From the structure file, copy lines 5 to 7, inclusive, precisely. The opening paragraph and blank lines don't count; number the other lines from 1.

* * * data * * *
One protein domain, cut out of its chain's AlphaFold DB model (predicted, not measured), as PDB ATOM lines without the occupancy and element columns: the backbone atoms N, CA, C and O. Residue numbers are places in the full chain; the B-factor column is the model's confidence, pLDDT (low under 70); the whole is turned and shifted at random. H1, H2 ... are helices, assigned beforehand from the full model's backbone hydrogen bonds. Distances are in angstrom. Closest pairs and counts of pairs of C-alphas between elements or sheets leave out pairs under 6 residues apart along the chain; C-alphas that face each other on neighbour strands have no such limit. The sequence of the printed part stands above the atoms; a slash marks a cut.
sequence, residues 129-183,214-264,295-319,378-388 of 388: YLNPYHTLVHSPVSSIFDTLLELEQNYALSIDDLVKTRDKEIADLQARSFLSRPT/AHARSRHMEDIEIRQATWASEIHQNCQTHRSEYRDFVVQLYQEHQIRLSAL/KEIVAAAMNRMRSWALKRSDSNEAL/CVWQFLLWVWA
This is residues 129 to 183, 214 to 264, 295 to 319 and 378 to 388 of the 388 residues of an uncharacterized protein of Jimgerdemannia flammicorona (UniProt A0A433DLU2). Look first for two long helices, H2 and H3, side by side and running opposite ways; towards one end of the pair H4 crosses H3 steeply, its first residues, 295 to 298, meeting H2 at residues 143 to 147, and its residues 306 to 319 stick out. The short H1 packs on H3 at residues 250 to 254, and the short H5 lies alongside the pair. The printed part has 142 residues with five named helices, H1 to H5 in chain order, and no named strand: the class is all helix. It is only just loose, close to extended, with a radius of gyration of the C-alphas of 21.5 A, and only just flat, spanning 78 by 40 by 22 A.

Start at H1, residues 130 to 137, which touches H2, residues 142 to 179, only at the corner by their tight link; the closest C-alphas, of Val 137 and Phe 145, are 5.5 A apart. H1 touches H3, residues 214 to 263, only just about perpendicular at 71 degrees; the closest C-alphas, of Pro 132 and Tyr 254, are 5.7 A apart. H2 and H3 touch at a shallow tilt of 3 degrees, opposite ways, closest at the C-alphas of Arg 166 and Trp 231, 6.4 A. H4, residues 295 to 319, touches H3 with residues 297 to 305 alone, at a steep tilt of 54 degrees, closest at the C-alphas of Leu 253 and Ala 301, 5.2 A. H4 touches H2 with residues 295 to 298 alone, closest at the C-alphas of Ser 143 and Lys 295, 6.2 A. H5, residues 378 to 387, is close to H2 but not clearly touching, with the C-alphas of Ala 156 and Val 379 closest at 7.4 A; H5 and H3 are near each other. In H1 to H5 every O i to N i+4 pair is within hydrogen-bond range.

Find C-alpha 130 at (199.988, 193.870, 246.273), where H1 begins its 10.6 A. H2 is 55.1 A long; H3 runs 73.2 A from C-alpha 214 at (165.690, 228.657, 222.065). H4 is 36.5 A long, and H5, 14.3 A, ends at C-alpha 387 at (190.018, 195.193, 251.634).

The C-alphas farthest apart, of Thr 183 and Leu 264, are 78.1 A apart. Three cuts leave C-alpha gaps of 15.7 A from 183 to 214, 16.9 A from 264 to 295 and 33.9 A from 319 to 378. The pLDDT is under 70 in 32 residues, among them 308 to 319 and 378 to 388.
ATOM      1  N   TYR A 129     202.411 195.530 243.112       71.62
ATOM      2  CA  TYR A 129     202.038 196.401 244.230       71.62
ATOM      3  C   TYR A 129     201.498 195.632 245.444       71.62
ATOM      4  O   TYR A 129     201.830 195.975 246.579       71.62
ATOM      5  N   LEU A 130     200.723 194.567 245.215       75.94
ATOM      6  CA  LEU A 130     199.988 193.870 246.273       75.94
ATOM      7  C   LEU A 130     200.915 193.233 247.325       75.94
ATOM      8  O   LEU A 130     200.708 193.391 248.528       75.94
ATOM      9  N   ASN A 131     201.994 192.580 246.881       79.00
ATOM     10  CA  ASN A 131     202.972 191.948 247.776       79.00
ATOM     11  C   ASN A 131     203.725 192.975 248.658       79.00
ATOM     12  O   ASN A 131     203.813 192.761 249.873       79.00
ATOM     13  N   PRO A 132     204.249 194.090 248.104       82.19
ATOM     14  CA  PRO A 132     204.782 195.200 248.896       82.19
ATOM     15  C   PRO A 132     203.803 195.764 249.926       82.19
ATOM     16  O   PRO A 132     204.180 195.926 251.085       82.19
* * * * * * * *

The C-alphas farthest apart, of Thr 183 and Leu 264, are 78.1 A apart. Three cuts leave C-alpha gaps of 15.7 A from 183 to 214, 16.9 A from 264 to 295 and 33.9 A from 319 to 378. The pLDDT is under 70 in 32 residues, among them 308 to 319 and 378 to 388.
ATOM      1  N   TYR A 129     202.411 195.530 243.112       71.62
ATOM      2  CA  TYR A 129     202.038 196.401 244.230       71.62